Consider that the X84 (2003-2009) Dynamique 2.0-litre auto cost more than $4000 more but lacked parking radar, Bluetooth connectivity, true keyless entry and start, leather upholstery, GPS, and other conveniences.

Indeed, it was closer in spec to today’s base $24,990 X32 Megane Dynamique CVT. Go for the manual and that drops to an astonishing $22,990. Cheap!

But is it a bargain? First impressions are positive. Solid, weighty doors that swing open wide allow easy access into an interior that is distinguished for its elegant simplicity.

The dash – basically the same BMW-esque horizontal item found in the supernaturally talented Megane Renaultsport 250 – continues the good vibes with a rubberised top layer (the hard plastics are just in sight below), sensible use of metallic plastic trim around the usual areas (dials, wheel spokes, door pulls) and a surprisingly austere instrument pack.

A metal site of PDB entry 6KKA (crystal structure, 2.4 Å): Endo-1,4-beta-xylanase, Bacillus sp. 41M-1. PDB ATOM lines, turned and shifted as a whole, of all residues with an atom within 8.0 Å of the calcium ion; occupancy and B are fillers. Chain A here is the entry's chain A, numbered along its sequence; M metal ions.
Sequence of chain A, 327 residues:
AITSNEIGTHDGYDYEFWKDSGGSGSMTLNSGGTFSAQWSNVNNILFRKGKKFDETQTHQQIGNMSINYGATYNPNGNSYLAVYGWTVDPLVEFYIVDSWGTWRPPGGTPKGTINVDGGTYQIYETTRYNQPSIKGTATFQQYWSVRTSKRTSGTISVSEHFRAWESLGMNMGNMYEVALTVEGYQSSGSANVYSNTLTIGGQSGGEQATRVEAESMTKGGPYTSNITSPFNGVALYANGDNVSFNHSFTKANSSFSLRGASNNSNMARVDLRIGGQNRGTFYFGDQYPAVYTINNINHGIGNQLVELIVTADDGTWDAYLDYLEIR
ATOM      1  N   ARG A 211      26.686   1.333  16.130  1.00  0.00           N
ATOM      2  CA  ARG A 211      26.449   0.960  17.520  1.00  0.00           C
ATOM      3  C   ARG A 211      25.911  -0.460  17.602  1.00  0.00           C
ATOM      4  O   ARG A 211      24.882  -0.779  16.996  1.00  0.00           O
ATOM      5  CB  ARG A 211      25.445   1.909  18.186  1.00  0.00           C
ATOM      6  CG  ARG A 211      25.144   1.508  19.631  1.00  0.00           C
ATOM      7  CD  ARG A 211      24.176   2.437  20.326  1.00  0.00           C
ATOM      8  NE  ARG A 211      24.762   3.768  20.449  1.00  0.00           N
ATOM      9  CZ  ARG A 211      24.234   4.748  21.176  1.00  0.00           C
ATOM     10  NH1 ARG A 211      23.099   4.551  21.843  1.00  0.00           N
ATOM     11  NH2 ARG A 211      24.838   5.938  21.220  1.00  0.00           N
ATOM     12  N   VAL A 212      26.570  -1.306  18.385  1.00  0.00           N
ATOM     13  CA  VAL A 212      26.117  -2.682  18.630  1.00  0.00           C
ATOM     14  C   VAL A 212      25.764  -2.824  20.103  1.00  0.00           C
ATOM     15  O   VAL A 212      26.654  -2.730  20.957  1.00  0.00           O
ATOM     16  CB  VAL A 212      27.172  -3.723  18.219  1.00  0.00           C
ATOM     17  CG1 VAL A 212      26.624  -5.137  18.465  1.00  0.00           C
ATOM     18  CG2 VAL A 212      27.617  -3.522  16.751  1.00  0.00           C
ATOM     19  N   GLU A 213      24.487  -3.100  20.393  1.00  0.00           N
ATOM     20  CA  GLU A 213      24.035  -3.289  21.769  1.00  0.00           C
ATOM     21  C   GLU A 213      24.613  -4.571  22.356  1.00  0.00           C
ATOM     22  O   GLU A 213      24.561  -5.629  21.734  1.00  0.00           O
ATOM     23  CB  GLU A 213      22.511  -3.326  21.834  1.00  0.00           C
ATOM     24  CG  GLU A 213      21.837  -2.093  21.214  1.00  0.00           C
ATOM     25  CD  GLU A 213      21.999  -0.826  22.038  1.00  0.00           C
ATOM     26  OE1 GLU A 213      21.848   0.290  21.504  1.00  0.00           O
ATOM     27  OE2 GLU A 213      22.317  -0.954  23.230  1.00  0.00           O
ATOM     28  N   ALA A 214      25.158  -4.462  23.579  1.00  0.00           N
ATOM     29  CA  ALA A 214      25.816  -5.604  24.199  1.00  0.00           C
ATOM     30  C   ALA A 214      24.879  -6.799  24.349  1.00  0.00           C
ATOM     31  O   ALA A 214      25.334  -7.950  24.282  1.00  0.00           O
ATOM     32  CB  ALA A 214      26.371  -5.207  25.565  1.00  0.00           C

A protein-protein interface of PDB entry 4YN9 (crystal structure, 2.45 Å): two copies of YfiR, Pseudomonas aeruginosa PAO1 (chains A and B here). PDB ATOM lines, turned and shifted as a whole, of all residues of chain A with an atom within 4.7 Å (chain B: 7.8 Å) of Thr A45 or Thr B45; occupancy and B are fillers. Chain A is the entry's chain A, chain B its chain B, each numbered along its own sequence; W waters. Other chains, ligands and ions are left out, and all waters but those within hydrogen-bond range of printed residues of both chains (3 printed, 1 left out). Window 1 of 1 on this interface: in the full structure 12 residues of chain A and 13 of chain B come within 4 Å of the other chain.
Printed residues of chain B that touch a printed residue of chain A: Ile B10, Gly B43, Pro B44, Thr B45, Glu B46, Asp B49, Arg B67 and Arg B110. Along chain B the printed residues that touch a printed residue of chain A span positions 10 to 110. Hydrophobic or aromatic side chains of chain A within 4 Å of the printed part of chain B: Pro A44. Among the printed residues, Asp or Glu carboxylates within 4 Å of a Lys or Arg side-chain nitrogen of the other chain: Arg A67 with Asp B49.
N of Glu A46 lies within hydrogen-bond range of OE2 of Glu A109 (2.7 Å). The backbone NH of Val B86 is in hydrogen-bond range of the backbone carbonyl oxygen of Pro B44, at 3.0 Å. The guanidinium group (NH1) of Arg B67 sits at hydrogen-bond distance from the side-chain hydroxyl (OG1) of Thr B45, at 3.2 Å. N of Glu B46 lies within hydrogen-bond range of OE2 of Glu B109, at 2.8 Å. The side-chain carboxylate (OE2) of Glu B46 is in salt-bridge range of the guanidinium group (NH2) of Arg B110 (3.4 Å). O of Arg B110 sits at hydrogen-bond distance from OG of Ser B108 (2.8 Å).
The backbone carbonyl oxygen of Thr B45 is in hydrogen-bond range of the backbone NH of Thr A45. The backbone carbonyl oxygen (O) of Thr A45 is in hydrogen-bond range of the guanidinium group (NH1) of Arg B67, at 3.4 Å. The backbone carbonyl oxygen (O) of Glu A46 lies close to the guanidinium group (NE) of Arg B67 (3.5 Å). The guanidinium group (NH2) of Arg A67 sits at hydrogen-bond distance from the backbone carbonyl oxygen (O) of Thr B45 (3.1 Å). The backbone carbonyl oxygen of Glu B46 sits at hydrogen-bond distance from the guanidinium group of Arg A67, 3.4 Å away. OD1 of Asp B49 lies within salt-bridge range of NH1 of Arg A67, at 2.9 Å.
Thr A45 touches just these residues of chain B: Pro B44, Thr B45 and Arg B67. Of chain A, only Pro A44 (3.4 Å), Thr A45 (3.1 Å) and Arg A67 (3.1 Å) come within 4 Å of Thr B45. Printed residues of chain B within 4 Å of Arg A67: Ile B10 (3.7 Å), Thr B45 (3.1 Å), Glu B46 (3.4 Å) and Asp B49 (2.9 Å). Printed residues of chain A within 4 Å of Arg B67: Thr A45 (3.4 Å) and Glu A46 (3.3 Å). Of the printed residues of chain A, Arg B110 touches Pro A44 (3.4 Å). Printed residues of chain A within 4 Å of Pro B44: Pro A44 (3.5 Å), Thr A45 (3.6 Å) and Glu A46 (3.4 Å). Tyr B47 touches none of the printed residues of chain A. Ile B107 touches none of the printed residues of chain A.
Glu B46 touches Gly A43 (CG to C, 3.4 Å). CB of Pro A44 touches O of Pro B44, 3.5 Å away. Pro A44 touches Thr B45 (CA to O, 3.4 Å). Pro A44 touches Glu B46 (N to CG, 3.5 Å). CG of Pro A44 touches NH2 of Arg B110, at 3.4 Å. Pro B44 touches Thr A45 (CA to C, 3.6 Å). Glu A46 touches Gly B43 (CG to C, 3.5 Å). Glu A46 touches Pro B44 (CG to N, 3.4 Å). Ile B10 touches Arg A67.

Usually we would choose analogue over digital speedo every time (unless they’re combined). But the RS250 (and Fluence’s) unreadable dial gives way to a great big black-on-white numbers that look modern and distinctive. The (analogue) tacho’s splash of yellow adds more freshness, as does the cool white night-time illumination. Note though that the steering-wheel controls are not lit.

More thumbs up go to the attractive and easily manipulated steering wheel, great front seats with anti-whiplash headrests that really can support your head with simple adjustment, heaps of storage, and an effective climate-control system. Renault’s been building cars since the 1899 and it shows.

This interior heaves with enough extras to make Ricky Gervais wince.

Along with power windows, MP3 player, electric folding rear view mirrors, trip computer, alloy wheels and fog lights, the Privilege has a Renault key card that unlocks and then locks the car when you walk away from it without having to press a button. So fancy!

But although it works well enough, the installation of the standard Tom Tom satellite navigation screen is bulky and ugly, and comes with a fiddly remote control.